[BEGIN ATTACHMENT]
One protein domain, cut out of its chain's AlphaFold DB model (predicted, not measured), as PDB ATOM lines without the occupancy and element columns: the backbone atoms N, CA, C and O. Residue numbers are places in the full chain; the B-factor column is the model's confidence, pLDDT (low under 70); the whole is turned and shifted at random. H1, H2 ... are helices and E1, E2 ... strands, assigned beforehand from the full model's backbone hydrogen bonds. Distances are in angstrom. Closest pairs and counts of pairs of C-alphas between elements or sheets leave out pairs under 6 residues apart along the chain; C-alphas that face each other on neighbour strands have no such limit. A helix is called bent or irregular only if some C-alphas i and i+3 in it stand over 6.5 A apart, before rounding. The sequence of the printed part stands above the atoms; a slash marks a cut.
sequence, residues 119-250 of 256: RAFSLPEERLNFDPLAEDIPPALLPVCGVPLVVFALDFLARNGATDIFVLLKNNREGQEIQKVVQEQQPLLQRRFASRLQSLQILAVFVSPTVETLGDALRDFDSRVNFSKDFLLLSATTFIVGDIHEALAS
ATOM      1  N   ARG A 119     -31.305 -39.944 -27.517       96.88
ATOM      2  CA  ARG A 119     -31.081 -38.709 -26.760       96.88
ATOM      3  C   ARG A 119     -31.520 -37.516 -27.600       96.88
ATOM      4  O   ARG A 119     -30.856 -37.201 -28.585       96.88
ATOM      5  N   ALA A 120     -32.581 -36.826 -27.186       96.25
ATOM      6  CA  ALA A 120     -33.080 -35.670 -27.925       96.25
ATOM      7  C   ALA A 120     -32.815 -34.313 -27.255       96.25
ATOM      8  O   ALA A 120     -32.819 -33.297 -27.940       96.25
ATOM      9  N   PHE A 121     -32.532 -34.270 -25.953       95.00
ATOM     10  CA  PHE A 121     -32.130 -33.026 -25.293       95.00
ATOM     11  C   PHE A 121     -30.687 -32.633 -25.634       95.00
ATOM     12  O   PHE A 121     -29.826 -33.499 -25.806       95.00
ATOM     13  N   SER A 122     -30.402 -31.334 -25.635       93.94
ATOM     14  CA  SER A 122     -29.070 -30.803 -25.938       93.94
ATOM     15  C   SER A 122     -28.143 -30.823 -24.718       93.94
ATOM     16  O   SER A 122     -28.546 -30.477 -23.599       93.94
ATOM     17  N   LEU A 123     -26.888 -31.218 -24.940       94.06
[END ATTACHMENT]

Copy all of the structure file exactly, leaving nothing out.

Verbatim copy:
One protein domain, cut out of its chain's AlphaFold DB model (predicted, not measured), as PDB ATOM lines without the occupancy and element columns: the backbone atoms N, CA, C and O. Residue numbers are places in the full chain; the B-factor column is the model's confidence, pLDDT (low under 70); the whole is turned and shifted at random. H1, H2 ... are helices and E1, E2 ... strands, assigned beforehand from the full model's backbone hydrogen bonds. Distances are in angstrom. Closest pairs and counts of pairs of C-alphas between elements or sheets leave out pairs under 6 residues apart along the chain; C-alphas that face each other on neighbour strands have no such limit. A helix is called bent or irregular only if some C-alphas i and i+3 in it stand over 6.5 A apart, before rounding. The sequence of the printed part stands above the atoms; a slash marks a cut.
sequence, residues 119-250 of 256: RAFSLPEERLNFDPLAEDIPPALLPVCGVPLVVFALDFLARNGATDIFVLLKNNREGQEIQKVVQEQQPLLQRRFASRLQSLQILAVFVSPTVETLGDALRDFDSRVNFSKDFLLLSATTFIVGDIHEALAS
ATOM      1  N   ARG A 119     -31.305 -39.944 -27.517       96.88
ATOM      2  CA  ARG A 119     -31.081 -38.709 -26.760       96.88
ATOM      3  C   ARG A 119     -31.520 -37.516 -27.600       96.88
ATOM      4  O   ARG A 119     -30.856 -37.201 -28.585       96.88
ATOM      5  N   ALA A 120     -32.581 -36.826 -27.186       96.25
ATOM      6  CA  ALA A 120     -33.080 -35.670 -27.925       96.25
ATOM      7  C   ALA A 120     -32.815 -34.313 -27.255       96.25
ATOM      8  O   ALA A 120     -32.819 -33.297 -27.940       96.25
ATOM      9  N   PHE A 121     -32.532 -34.270 -25.953       95.00
ATOM     10  CA  PHE A 121     -32.130 -33.026 -25.293       95.00
ATOM     11  C   PHE A 121     -30.687 -32.633 -25.634       95.00
ATOM     12  O   PHE A 121     -29.826 -33.499 -25.806       95.00
ATOM     13  N   SER A 122     -30.402 -31.334 -25.635       93.94
ATOM     14  CA  SER A 122     -29.070 -30.803 -25.938       93.94
ATOM     15  C   SER A 122     -28.143 -30.823 -24.718       93.94
ATOM     16  O   SER A 122     -28.546 -30.477 -23.599       93.94
ATOM     17  N   LEU A 123     -26.888 -31.218 -24.940       94.06